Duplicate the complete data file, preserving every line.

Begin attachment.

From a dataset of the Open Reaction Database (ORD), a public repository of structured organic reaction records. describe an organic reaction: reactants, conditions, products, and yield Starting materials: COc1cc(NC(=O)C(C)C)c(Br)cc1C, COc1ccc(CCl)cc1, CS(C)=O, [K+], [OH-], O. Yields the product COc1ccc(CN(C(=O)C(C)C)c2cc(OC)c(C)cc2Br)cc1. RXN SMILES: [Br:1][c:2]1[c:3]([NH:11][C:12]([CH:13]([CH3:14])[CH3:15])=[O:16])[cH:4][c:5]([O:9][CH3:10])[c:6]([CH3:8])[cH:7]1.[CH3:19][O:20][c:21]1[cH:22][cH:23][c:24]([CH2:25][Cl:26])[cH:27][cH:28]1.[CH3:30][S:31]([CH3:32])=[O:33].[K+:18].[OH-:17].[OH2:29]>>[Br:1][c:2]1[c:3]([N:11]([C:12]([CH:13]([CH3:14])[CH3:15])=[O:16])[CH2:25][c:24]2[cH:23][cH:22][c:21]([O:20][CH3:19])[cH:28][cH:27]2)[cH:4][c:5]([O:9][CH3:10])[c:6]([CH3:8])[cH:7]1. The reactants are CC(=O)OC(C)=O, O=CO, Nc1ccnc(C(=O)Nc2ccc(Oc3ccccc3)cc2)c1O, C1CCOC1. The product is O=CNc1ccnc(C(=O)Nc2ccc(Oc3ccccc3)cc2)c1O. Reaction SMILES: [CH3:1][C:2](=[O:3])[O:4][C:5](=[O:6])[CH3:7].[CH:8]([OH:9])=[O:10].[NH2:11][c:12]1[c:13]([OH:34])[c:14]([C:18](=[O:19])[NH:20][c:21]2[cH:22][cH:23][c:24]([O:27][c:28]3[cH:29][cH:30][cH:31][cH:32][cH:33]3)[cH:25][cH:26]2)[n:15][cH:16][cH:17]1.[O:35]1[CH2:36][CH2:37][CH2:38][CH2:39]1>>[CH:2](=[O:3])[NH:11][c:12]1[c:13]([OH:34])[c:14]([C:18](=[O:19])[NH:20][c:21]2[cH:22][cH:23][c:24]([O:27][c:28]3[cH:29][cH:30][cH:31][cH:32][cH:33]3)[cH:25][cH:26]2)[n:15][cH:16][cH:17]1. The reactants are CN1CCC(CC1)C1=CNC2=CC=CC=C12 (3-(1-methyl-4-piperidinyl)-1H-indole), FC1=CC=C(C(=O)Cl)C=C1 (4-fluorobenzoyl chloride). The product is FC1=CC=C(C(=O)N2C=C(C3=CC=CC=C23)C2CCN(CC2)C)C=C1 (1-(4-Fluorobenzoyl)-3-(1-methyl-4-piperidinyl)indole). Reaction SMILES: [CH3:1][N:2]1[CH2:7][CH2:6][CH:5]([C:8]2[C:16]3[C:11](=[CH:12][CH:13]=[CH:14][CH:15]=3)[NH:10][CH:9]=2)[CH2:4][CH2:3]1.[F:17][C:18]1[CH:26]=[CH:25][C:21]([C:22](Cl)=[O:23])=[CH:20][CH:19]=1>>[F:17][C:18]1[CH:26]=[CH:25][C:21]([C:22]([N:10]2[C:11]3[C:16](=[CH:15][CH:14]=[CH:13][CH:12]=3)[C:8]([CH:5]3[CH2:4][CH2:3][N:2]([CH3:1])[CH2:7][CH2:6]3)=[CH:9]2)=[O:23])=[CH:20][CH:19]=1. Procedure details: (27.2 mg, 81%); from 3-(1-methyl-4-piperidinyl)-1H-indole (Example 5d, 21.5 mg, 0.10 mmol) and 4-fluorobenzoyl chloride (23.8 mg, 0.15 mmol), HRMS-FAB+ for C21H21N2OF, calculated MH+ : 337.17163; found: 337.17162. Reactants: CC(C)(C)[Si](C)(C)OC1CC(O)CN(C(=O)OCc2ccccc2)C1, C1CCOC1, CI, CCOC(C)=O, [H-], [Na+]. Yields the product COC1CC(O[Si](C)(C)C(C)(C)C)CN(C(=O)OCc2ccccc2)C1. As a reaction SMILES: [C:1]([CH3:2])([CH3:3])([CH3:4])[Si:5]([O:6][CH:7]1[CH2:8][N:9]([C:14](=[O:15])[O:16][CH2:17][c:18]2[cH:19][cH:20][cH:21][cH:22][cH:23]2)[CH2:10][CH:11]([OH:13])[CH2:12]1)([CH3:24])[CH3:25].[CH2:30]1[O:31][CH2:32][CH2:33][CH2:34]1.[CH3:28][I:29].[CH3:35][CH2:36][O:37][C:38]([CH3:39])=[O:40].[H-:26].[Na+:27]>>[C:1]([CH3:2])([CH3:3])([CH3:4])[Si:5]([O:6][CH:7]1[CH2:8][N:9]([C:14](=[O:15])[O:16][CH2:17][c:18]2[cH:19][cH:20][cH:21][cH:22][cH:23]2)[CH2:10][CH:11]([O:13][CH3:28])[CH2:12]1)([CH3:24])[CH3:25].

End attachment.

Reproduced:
From a dataset of the Open Reaction Database (ORD), a public repository of structured organic reaction records. describe an organic reaction: reactants, conditions, products, and yield Starting materials: COc1cc(NC(=O)C(C)C)c(Br)cc1C, COc1ccc(CCl)cc1, CS(C)=O, [K+], [OH-], O. Yields the product COc1ccc(CN(C(=O)C(C)C)c2cc(OC)c(C)cc2Br)cc1. RXN SMILES: [Br:1][c:2]1[c:3]([NH:11][C:12]([CH:13]([CH3:14])[CH3:15])=[O:16])[cH:4][c:5]([O:9][CH3:10])[c:6]([CH3:8])[cH:7]1.[CH3:19][O:20][c:21]1[cH:22][cH:23][c:24]([CH2:25][Cl:26])[cH:27][cH:28]1.[CH3:30][S:31]([CH3:32])=[O:33].[K+:18].[OH-:17].[OH2:29]>>[Br:1][c:2]1[c:3]([N:11]([C:12]([CH:13]([CH3:14])[CH3:15])=[O:16])[CH2:25][c:24]2[cH:23][cH:22][c:21]([O:20][CH3:19])[cH:28][cH:27]2)[cH:4][c:5]([O:9][CH3:10])[c:6]([CH3:8])[cH:7]1. The reactants are CC(=O)OC(C)=O, O=CO, Nc1ccnc(C(=O)Nc2ccc(Oc3ccccc3)cc2)c1O, C1CCOC1. The product is O=CNc1ccnc(C(=O)Nc2ccc(Oc3ccccc3)cc2)c1O. Reaction SMILES: [CH3:1][C:2](=[O:3])[O:4][C:5](=[O:6])[CH3:7].[CH:8]([OH:9])=[O:10].[NH2:11][c:12]1[c:13]([OH:34])[c:14]([C:18](=[O:19])[NH:20][c:21]2[cH:22][cH:23][c:24]([O:27][c:28]3[cH:29][cH:30][cH:31][cH:32][cH:33]3)[cH:25][cH:26]2)[n:15][cH:16][cH:17]1.[O:35]1[CH2:36][CH2:37][CH2:38][CH2:39]1>>[CH:2](=[O:3])[NH:11][c:12]1[c:13]([OH:34])[c:14]([C:18](=[O:19])[NH:20][c:21]2[cH:22][cH:23][c:24]([O:27][c:28]3[cH:29][cH:30][cH:31][cH:32][cH:33]3)[cH:25][cH:26]2)[n:15][cH:16][cH:17]1. The reactants are CN1CCC(CC1)C1=CNC2=CC=CC=C12 (3-(1-methyl-4-piperidinyl)-1H-indole), FC1=CC=C(C(=O)Cl)C=C1 (4-fluorobenzoyl chloride). The product is FC1=CC=C(C(=O)N2C=C(C3=CC=CC=C23)C2CCN(CC2)C)C=C1 (1-(4-Fluorobenzoyl)-3-(1-methyl-4-piperidinyl)indole). Reaction SMILES: [CH3:1][N:2]1[CH2:7][CH2:6][CH:5]([C:8]2[C:16]3[C:11](=[CH:12][CH:13]=[CH:14][CH:15]=3)[NH:10][CH:9]=2)[CH2:4][CH2:3]1.[F:17][C:18]1[CH:26]=[CH:25][C:21]([C:22](Cl)=[O:23])=[CH:20][CH:19]=1>>[F:17][C:18]1[CH:26]=[CH:25][C:21]([C:22]([N:10]2[C:11]3[C:16](=[CH:15][CH:14]=[CH:13][CH:12]=3)[C:8]([CH:5]3[CH2:4][CH2:3][N:2]([CH3:1])[CH2:7][CH2:6]3)=[CH:9]2)=[O:23])=[CH:20][CH:19]=1. Procedure details: (27.2 mg, 81%); from 3-(1-methyl-4-piperidinyl)-1H-indole (Example 5d, 21.5 mg, 0.10 mmol) and 4-fluorobenzoyl chloride (23.8 mg, 0.15 mmol), HRMS-FAB+ for C21H21N2OF, calculated MH+ : 337.17163; found: 337.17162. Reactants: CC(C)(C)[Si](C)(C)OC1CC(O)CN(C(=O)OCc2ccccc2)C1, C1CCOC1, CI, CCOC(C)=O, [H-], [Na+]. Yields the product COC1CC(O[Si](C)(C)C(C)(C)C)CN(C(=O)OCc2ccccc2)C1. As a reaction SMILES: [C:1]([CH3:2])([CH3:3])([CH3:4])[Si:5]([O:6][CH:7]1[CH2:8][N:9]([C:14](=[O:15])[O:16][CH2:17][c:18]2[cH:19][cH:20][cH:21][cH:22][cH:23]2)[CH2:10][CH:11]([OH:13])[CH2:12]1)([CH3:24])[CH3:25].[CH2:30]1[O:31][CH2:32][CH2:33][CH2:34]1.[CH3:28][I:29].[CH3:35][CH2:36][O:37][C:38]([CH3:39])=[O:40].[H-:26].[Na+:27]>>[C:1]([CH3:2])([CH3:3])([CH3:4])[Si:5]([O:6][CH:7]1[CH2:8][N:9]([C:14](=[O:15])[O:16][CH2:17][c:18]2[cH:19][cH:20][cH:21][cH:22][cH:23]2)[CH2:10][CH:11]([O:13][CH3:28])[CH2:12]1)([CH3:24])[CH3:25].